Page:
Try to remember all the time you spent imagining what sexual intercourse would feel like and how it would change your life. Recall the inane talks you had with friends about the mysteries of this formidable event in your coming of age and the attempts of your parents or others to explain it to you.
Now bring together all the negative and toxic views against having sex outside of marriage by the Abrahamic religions of Judaism, Christianity and Islam. Sex is often presented as a sin, a test, and a terrible sorrow, burdening the act with large doses of guilt and fear of being punished by God and sent to Hell to burn forever.
How can having sex the first time be a loving, kind, exciting, and extraordinary experience when it is overshadowed by our own high expectations, the myths and gossip of our peers, the abstractions and embarrassments of our parents, the guilt and fear instilled in us by religion, the unreal portrayal of sexual allure and passion presented by the media, and the selling of perfect bodies by the fashion and advertising industries?
Writer and director Jonathan Kasdan has vividly captured and conveyed many of these emotions in this appealing movie about the mix of feelings two teenagers confront as they move toward the pivotal act of losing their virginity.
In the alley behind a house where a party is in progress, high school senior Dave (Dylan O'Brien) is infatuated with the unattainable Jane (Victoria Justice) and is rehearsing lines to get her attention. Aubrey (Britt Robertson) stumbles upon him mid-rehearsal. She is dating Ronny (James Frecheville), a musician wants to have sex with her in his van and not much more.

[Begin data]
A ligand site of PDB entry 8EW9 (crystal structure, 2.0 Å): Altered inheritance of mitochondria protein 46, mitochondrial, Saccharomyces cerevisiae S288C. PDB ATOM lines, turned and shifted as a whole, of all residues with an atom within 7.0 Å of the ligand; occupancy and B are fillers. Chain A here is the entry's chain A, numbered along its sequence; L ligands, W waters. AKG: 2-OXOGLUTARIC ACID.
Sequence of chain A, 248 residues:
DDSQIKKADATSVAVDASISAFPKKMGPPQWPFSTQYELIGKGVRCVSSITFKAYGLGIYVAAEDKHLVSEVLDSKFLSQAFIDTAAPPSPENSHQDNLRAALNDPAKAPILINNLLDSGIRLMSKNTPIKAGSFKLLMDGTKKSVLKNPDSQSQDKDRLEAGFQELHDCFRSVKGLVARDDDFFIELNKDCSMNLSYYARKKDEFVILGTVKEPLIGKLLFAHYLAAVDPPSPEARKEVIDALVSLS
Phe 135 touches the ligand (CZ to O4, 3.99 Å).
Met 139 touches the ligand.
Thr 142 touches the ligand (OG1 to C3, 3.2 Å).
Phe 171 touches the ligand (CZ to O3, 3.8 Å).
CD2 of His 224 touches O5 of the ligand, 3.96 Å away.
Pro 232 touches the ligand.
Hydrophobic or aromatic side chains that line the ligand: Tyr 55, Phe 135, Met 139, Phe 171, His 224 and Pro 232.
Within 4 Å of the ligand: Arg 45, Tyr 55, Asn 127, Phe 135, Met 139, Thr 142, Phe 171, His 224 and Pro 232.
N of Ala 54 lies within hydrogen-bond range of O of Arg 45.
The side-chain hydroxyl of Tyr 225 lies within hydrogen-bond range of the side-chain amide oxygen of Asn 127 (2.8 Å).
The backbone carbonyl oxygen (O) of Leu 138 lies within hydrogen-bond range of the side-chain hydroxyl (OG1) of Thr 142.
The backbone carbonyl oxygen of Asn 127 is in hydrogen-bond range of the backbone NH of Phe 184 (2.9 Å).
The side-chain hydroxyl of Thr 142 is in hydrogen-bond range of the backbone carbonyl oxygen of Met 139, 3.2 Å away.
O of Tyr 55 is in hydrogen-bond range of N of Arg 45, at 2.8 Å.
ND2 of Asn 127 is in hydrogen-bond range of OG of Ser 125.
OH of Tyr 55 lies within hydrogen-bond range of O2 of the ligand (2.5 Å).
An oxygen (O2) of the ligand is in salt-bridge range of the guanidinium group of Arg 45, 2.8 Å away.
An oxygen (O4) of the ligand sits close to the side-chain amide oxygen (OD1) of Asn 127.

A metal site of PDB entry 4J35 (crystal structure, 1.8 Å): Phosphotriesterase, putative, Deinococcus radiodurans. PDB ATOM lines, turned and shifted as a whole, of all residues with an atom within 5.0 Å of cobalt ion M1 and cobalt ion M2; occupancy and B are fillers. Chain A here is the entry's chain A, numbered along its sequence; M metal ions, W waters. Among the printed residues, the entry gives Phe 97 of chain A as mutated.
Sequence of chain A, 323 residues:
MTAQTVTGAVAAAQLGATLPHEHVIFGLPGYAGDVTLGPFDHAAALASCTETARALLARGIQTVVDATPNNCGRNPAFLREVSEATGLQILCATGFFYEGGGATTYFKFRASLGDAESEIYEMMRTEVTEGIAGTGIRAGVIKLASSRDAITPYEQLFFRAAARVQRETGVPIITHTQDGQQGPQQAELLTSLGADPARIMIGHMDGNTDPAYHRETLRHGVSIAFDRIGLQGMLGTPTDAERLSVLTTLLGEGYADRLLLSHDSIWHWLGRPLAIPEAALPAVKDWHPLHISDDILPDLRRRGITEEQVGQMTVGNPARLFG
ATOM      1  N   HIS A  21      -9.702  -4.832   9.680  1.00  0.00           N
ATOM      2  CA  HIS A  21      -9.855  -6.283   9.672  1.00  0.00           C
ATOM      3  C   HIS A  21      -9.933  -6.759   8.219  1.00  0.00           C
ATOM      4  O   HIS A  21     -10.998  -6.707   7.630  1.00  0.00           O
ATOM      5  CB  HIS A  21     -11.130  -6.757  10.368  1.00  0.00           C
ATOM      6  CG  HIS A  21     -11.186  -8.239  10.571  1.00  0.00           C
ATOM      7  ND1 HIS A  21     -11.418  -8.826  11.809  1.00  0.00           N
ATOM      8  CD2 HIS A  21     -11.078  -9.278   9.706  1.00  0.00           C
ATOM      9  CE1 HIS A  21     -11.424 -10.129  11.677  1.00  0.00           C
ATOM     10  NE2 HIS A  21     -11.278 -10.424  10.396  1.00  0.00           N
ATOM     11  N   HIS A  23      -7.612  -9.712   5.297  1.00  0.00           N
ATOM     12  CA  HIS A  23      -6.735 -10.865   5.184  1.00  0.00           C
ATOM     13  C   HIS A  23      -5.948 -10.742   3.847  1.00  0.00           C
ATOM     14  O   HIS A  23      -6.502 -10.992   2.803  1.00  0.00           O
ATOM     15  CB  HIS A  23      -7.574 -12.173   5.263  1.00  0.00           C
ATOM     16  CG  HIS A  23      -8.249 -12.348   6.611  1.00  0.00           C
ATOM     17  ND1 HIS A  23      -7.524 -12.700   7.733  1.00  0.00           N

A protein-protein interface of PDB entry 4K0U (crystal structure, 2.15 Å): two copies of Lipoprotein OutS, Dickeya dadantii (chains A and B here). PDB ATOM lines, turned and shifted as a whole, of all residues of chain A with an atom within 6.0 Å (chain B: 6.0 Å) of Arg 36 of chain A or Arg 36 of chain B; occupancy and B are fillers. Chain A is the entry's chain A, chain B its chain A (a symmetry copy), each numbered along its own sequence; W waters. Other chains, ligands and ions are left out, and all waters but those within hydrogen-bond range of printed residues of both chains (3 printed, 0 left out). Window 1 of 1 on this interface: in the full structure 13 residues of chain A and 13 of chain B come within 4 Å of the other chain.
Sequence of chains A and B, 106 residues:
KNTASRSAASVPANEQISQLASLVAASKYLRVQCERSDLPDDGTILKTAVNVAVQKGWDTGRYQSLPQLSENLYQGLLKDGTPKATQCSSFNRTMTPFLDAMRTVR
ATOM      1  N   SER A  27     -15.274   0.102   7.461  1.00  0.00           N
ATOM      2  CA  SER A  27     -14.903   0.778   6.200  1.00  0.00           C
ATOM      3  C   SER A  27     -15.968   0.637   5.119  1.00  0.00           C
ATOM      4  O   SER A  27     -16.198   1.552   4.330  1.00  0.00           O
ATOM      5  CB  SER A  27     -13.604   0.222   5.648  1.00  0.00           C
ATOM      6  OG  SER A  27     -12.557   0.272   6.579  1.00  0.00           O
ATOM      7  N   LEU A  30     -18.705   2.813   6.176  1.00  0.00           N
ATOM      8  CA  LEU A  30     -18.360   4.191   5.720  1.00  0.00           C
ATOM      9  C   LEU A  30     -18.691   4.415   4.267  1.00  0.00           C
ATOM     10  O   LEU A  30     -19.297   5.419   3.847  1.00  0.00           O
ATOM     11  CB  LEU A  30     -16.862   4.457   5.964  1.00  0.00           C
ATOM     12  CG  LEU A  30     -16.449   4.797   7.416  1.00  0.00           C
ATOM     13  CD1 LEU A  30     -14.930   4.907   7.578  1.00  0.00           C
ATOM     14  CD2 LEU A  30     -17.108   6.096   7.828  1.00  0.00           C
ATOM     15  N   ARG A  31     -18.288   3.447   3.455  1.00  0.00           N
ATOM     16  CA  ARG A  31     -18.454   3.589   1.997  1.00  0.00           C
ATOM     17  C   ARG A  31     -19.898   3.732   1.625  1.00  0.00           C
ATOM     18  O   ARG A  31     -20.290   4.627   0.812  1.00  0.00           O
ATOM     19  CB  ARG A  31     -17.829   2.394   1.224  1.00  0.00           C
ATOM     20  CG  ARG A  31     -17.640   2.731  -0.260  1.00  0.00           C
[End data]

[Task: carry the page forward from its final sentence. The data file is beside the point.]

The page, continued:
Dave and Aubrey make a solid connection with each other and find it very easy to talk and share their intimate feelings without fear. He walks her home and she invites him in where they carry on their conversation, then fall asleep together on the floor. When he wakes up, Dave makes a swift exit.
He shares his adventure with his buddies Simon (Craig Roberts) and Big Corporation (Lamarcus Tinker) who respond quite differently to their friend's experience. On Saturday night Dave, Aubrey and Ronny are at the same movie theater. Dave's upset to see Aubrey with Ronny because he knows the musician only has one thing on his mind.But he decides to be patient and see what happens next.
Writer and director Jonathan Kasdan has drawn out two authentic and engaging performances from Dylan O'Brien and Britt Robertson as the teenagers destined to lose their virginity with each other. The film is refreshingly free of the trench mouth humor of so many recent youth comedies. We care about Dave and Aubrey and wish them well.